This tent is sewn from remnants, my sister’s wedding dress, cloth from grandmother’s stash from the 30s and 40s, scraps left over from sewing facemasks. I’ve started drawing the houses I’ve lived in from memory and old photographs and will continue to add them to the tent as I go.
Bio: Anchorage artist, Amy Meissner, combines traditional handwork, found objects and abandoned textiles to reference the literal, physical and emotional work of women. She has undergraduate degrees in Art and Textiles, an MFA in Creative Writing and is currently an MA candidate in Critical Craft Studies at Warren Wilson College.
Statement: Historically, the embroidery sampler represented a young woman’s skill and piousness, a space designated for practice and achieving perfection. The work kept girls busy but quiet, preparing them for an expected domestic role. By cutting apart, re-assembling and re-embroidering abandoned household textiles made by unknown women, this body of work re-interprets the original makers’ and reveals the gritty vulnerability beneath the recognizable comforts of home, whether quilt, table linen, sampler or toy. My manipulation, repetition and mark making is also practicing, telling a different story over and over, trying to get it right, knowing it will never be perfect.
S Hollis Mickey
Bio: Through text, textiles, sculpture, installation and performance, S Hollis Mickey captures and remembers ephemeral, everyday moments– those glimpses of finding the extraordinary in the ordinary. Hollis is represented by Bivy Gallery.
Statement: On Tarot for Tender Actions
This deck of embroidered tarot cards invites interaction through divination. In tarot practice, someone seeking answers pulls cards. The cards pulled are used to answer the seeker’s questions and to foretell the future. The direction of the card determines the interpretation of the meaning.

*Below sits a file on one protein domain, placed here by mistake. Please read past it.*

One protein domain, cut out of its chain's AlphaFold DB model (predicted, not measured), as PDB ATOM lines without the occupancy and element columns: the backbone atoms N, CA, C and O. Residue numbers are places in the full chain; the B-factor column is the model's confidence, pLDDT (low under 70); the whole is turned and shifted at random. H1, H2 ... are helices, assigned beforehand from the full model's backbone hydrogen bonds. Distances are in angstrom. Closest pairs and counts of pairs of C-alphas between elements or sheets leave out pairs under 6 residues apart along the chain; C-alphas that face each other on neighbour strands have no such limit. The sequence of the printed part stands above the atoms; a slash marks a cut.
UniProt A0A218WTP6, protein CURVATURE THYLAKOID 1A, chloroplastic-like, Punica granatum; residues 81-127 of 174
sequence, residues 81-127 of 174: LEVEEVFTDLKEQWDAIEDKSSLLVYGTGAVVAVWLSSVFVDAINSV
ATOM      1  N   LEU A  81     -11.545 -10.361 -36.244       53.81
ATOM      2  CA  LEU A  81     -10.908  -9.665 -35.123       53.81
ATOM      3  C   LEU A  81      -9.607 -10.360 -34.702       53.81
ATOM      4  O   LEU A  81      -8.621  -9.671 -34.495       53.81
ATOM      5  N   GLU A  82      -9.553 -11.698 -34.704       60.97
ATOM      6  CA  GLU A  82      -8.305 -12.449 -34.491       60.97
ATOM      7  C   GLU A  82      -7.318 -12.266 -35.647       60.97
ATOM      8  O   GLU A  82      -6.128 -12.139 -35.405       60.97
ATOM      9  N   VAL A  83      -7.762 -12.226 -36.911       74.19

Tarot for Tender Actions is designed to propose possibilities. In the midst of isolation, violence, vitriol, and polarization, this deck offers cards that put forward tender, yet potent means for considering futures. Rather than providing answers or dictating destinies, each card is a call to action. This call is not violent or determinate, but like the embroidered cards themselves, soft and care-full. A set of questions and potential conditions is provided in text accompanying the named cards. Each card has an individual interpretation, dependent on direction.
A note for seekers:
Take time with each card. Note your reaction to and interpretation of the image first, before reading the accompanying text. After reading, consider what tender actions you must take in your own life to realize what the cards call for. The future is not something that happens to you.
Susan Joy Share
Bio: Susan Joy Share is passionate about paper and the book form. Her work combines sculpture, painting, bookbinding, sewing and collage. Her abstract architectural forms, figures and pop-ups are colorful and kinetic. She derives inspiration from her deep connection to home, and natural and urban environments.
Statement: My home self, the one that sorts, serves, cooks, cleans and organizes, blends with my creative self. The home sets the stage and filters into many endeavors including my efforts to preserve objects and the environment, as well as grow things in the earth.
As I process life’s mixed messages – expectations and lack thereof, imposed gender roles and the ups and downs of childhood, I draw on skills, love and inspiration. Sewing is a comfort and meditation, so important in these times. The layers in the work hide and reveal. As I build, fold and obsess over minute details, I try to strike a balance and move forward.